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Our music is a real mix of soft rock, with songs like Will You, through to metal, with songs like ETM. Our philosophy is if we write something we like, we should keep going with it.
What was the recording process like for Brooding?
We recorded all of the instruments separately at Hamish, our drummer’s house. We started with drums and a rough guide track for Hamish to follow. We then moved onto bass, then guitars, then vocals. There was a lot of experimenting with sounds and microphones, which was very time-consuming but also fascinating. We’ve definitely spent enough time to learn what works for us and what doesn’t. We’re looking forward to applying that knowledge in future recordings.
You self-recorded, produced, and mastered this, what do you think about this approach compared to recording in a studio?
There are definitely pros and cons. The pros, and ultimately the reasons we went about it this way, is that we can take all the time we need to lay down tracks and we’re fully in control the whole way through. There’s no struggle to explain what we need something to sound like to a third party. That translation of sound to words is always tricky, even at a professional level. Since we bought the equipment we used, we can continue to use it too, in the long run that’s definitely saving us a bit of cash. Of course, the con is that there’s a lot of work for us, it’s not shared between a lot of different people.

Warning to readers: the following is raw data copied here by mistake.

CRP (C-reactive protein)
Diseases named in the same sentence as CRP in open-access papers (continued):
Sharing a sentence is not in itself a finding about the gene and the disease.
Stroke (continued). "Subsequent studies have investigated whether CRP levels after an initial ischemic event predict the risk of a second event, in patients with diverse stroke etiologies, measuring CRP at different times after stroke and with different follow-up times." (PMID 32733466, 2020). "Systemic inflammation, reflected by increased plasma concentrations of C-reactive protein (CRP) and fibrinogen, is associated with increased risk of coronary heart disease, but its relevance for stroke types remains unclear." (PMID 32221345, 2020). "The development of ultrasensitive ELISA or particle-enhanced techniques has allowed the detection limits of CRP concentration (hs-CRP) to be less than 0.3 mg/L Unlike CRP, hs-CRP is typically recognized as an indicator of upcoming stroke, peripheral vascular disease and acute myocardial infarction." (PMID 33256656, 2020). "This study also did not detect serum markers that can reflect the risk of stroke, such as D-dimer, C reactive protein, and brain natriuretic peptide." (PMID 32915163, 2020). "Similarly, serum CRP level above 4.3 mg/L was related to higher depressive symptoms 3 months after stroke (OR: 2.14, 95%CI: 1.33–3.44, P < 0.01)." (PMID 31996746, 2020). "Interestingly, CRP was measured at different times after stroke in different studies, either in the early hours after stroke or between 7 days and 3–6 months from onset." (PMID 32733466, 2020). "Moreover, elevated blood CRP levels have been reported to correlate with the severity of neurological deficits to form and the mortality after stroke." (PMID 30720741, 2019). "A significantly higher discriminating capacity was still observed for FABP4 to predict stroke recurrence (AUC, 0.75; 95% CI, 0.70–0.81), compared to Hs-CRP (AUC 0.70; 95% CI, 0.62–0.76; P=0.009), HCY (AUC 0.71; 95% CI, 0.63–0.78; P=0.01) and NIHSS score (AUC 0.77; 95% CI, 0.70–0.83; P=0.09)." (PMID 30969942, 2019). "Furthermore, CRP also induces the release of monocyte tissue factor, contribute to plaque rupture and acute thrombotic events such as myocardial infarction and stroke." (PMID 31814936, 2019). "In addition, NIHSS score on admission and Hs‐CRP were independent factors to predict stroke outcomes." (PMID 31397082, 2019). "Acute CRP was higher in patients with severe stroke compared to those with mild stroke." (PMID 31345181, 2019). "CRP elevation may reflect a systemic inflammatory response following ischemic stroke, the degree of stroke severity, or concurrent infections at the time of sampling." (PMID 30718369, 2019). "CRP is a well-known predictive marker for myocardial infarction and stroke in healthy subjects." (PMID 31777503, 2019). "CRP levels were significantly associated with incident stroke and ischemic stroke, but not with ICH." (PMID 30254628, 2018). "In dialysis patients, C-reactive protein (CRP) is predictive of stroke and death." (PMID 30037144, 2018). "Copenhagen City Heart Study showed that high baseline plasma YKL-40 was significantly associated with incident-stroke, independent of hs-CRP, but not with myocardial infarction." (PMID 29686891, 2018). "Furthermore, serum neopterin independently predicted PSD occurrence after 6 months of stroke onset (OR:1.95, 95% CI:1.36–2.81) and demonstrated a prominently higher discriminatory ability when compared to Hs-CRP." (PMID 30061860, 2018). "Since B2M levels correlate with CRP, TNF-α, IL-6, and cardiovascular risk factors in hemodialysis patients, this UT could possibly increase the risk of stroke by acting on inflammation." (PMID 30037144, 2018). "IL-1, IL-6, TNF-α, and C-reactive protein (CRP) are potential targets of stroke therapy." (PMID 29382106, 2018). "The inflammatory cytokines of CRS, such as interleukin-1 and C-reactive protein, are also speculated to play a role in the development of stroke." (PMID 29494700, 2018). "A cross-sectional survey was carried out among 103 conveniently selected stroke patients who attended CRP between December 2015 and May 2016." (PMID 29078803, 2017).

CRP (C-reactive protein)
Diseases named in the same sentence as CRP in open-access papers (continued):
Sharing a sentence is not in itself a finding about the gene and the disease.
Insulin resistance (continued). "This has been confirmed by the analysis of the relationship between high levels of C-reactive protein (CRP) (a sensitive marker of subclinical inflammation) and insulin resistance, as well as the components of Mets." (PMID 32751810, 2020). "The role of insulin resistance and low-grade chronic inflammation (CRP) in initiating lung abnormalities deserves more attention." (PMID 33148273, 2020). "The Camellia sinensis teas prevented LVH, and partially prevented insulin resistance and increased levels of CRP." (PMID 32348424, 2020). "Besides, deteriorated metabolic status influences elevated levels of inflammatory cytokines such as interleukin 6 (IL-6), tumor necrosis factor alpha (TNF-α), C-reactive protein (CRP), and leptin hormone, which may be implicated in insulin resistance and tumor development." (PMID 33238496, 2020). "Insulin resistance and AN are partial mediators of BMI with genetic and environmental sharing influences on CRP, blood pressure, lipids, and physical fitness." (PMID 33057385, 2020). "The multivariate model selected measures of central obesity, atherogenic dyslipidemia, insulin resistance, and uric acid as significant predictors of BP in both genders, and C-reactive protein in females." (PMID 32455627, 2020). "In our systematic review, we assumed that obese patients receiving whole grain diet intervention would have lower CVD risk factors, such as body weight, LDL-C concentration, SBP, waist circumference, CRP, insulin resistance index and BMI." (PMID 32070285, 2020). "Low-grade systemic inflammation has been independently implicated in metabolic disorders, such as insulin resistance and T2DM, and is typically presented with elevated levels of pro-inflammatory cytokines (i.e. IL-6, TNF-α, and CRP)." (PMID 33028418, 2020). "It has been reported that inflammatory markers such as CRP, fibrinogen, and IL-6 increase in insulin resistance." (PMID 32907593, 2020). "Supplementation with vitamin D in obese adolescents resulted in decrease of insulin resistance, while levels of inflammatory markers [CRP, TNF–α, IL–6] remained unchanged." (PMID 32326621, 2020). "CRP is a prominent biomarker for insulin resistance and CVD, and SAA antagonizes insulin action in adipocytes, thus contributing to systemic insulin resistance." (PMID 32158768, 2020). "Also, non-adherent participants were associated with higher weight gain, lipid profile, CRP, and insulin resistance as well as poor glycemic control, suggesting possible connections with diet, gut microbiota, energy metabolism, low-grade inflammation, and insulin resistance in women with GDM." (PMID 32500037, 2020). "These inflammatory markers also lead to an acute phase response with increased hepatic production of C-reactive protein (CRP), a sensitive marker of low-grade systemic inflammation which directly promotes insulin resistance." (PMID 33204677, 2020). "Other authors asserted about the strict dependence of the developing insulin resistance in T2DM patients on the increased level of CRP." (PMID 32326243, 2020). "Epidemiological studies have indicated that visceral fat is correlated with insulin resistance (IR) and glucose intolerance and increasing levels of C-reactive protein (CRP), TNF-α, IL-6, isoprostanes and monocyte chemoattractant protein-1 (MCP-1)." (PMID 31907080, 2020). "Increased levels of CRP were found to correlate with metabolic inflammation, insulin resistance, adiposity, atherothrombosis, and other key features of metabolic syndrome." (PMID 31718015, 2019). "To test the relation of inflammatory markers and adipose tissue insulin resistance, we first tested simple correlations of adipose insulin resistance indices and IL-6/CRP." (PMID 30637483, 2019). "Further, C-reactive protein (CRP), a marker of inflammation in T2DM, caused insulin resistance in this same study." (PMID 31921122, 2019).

Your stated musical influences range from Nirvana and Soundgarden to The Beatles. With so many varied and potentially conflicting influences, does that present challenges when songwriting?
I haven’t really come across any challenges, often we’ll just throw ideas around until something stands out and we go with that. Usually we’re on the same page in terms of style for any given song and if we try something that doesn’t work with one song it becomes the beginnings of another.
The songs on the album were written over the past five years, since the band formed in high school back in 2015, how do the older songs fit alongside the newer ones on the album?
The oldest songs we’ve recorded fit in pretty well with the rest of the album. Even combined with the real mixture of rock subgenres, the album still sounds coherent.
What should people expect from the release gig?
The release gig is going to be super high energy with Chuwnes and The Slinks opening the night. As always, we’ll be putting everything we’ve got (and we have a lot) into performing too. We’re going to play Brooding start to finish as well as a few extra songs for good measure.
Saurian Brooding EP release with Chuwnes and The Slinks. Saturday, July 18 at The Crown Hotel, doors 8pm. $5
- Fraser Thompson